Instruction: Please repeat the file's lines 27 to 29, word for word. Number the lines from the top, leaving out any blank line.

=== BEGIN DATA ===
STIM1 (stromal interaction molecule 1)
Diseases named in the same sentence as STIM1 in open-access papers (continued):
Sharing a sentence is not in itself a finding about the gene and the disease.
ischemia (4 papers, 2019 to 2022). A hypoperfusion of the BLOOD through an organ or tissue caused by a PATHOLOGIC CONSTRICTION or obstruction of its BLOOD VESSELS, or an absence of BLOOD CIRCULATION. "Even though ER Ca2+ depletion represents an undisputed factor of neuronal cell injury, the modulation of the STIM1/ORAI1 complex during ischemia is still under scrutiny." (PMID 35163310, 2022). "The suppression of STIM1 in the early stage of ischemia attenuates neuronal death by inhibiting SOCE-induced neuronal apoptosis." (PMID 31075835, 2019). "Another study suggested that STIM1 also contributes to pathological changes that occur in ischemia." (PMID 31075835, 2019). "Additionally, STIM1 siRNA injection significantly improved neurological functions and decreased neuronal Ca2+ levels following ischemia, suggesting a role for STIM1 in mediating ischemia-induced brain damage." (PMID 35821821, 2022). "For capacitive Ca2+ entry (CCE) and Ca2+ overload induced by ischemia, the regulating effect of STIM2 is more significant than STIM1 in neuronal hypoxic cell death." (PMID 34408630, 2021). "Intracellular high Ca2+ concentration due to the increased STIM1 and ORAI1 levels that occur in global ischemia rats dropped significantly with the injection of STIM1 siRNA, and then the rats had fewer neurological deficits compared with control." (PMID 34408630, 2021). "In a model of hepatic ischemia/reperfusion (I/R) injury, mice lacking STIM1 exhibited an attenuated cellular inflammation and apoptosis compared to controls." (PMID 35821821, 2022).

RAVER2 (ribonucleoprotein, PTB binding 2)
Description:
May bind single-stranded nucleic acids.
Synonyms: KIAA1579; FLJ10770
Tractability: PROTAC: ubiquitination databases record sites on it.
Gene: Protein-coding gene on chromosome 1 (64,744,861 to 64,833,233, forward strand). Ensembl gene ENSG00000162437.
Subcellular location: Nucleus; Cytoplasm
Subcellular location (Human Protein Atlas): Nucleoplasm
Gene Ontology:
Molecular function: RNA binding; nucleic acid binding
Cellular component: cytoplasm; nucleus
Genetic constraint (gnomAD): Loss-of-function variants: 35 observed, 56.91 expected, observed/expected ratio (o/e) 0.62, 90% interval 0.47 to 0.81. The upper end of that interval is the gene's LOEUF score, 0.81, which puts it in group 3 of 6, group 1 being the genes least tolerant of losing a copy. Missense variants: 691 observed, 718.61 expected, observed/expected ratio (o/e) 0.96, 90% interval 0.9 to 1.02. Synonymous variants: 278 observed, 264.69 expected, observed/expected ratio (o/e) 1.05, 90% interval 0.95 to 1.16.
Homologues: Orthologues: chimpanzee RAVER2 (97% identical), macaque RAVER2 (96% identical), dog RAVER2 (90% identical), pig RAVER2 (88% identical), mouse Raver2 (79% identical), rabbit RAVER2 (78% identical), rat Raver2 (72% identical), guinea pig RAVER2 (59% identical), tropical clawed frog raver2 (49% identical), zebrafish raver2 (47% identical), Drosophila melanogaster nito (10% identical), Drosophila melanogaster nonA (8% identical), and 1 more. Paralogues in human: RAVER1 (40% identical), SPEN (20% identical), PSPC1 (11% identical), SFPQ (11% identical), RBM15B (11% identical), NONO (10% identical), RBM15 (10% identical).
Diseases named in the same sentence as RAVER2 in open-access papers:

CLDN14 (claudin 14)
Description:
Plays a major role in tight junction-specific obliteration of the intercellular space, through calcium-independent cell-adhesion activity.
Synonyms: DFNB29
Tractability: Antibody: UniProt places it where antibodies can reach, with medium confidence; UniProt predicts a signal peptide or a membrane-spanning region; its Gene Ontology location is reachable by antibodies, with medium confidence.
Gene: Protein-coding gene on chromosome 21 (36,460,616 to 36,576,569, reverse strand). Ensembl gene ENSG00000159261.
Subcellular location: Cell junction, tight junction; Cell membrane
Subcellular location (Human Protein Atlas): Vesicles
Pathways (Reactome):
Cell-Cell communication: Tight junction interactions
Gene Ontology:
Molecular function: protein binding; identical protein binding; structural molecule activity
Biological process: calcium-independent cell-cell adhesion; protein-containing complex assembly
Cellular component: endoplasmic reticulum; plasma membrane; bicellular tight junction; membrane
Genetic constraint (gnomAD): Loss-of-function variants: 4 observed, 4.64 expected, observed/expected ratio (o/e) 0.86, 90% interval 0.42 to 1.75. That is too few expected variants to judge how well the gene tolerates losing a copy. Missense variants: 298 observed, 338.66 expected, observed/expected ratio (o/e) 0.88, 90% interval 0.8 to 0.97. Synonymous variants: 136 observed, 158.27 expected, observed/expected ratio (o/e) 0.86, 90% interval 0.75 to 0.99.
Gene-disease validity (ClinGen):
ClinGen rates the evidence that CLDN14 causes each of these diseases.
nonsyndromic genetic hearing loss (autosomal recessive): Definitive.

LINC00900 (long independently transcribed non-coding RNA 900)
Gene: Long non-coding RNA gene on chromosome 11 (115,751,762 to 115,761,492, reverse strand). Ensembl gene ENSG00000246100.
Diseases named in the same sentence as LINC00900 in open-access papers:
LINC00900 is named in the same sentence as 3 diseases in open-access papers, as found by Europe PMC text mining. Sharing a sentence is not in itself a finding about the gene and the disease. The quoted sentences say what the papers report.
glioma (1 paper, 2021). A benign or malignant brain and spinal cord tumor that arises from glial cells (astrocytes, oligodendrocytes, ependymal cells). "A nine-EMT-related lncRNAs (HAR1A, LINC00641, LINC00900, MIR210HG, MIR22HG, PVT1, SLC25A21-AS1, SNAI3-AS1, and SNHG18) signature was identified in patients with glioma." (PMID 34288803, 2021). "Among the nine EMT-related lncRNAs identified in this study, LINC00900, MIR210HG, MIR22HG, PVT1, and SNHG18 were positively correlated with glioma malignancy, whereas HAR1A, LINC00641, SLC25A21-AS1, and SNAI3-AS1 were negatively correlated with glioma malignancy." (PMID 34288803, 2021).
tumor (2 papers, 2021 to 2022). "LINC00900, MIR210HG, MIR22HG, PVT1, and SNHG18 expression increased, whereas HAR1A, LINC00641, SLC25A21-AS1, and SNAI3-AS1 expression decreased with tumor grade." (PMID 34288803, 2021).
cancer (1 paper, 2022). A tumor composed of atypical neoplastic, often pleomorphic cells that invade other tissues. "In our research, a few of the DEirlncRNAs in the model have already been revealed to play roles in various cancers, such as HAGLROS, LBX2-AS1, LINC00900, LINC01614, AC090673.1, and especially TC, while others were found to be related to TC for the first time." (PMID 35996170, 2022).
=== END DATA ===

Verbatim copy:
Pathways (Reactome):
Cell-Cell communication: Tight junction interactions
Gene Ontology: